The concepts of digital “visitors” and “residents” are the following: “Visitors” use the internet as a tool to accomplish something such as booking a holiday, or to complete a task (White and Le Cornu, 2011a), whereas the “resident” ‘lives’ on the web alongside their physical lifestyle. Like one would maintain their physical house and perhaps choose it to project a certain image of them, “residents” will maintain their online presence so as to project an image they feel is representative of them online (White and Le Cornu, 2011a).
Whilst I agree with White and Le Cornu (2011b), I believe that the concept of a “resident” should be revised. The concept of the digital “resident” seems to be straightforward: someone who lives on the web. However, from my exper this isn’t always the case. From my personal online experience, I feel my father is a good example of this. He is of the age where he could be classified as a “visitor”, and to some extent is. The difference is (one I suspect is replicated widely) he has a Facebook and a LinkedIn account, something “visitors” are unlikely to have. The point is that my father is between the two concepts. I feel more clarification is needed on how much a “resident” is a “resident”. My father has Facebook, but doesn’t have the app on his phone and he doesn’t check his account; instead he waits for notifications via email, so he is, in a sense, a “reactionary resident” (parallels can be drawn with Harris et al.’s (p.5, 2010) use of the ‘passive’ and ‘creator’ categories). In context of this added perspective we could reconsider my father as a “passive resident”. He is certainly more of a “resident” than a “visitor”, but doesn’t satisfy the requirements of the “resident” concept.
To conclude, it seems the “resident” label is especially broad and categorically exclusive. Particularly as the concept is constricted, and impractical in its use – it doesn’t account for exceptions in other groups of users, especially when a user has several of White and Le Cornu’s (2011) attributes of both concepts. The need for more clarification can also be seen by the fact that the vast majority of the UK is online (Department for Culture, Media and Sport et al., 2009). I believe this shows that the very varied majority of the UK’s internet users are incompatible with the current “resident” concept.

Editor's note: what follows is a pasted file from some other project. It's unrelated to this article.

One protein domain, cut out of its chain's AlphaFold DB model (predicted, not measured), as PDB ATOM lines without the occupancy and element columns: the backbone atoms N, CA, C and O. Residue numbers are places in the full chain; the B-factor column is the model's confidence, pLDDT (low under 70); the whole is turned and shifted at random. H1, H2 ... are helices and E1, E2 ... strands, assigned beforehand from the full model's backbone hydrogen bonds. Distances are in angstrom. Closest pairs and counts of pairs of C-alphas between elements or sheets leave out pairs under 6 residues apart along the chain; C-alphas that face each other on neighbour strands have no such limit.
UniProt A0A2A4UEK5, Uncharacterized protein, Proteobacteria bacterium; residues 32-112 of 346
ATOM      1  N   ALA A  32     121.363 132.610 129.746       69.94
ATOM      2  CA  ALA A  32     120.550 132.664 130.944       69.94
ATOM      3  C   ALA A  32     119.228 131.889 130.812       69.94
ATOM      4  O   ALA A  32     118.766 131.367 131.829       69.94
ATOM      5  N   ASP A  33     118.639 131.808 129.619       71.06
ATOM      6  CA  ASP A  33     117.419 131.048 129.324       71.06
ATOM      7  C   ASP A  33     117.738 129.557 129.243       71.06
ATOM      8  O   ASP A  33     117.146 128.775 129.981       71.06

Department for Culture, Media and Sport and Department for Business, Innovation and Skills. (2009). Digital Britain. London: The Stationery Office. [Online]. Available at:www.gov.uk/government/uploads/system/uploads/system/uploads/attachment_data/file/228844/7650.pdf [Accessed: 9 October 2014)
Harris, L., Warren, L., Leah, J. and Ashleigh, M. (2010). Small steps across the chasm: ideas for embedding a culture of open education in the university sector. Technology & Social Media (Special Issue, Part 2), 1 (16)
White, D. and Le Cornu, A. (2011). Visitors and Residents: A new typology for online engagement . First Monday. [Online]. Available at: http://firstmonday.org/article/view/3171/3049%20https://comminfo.rutgers.edu/%7Etefko/Courses/Zadar/Readings/Selwyn%20dig%20natives,%20Aslib%20Proceedings%202009.pdf [Accessed: 6 October 2014] b.
White, D. and Le Cornu, A. (2011). Not ‘Natives’ & ‘Immigrants’ but ‘Visitors’ & ‘Residents’. TALL blog. [Online]. Available at: http://tallblog.conted.ox.ac.uk/index.php/2008/07/23/not-natives-immigrants-but-visitors-residents/ [Accessed: 7 October 2014] a.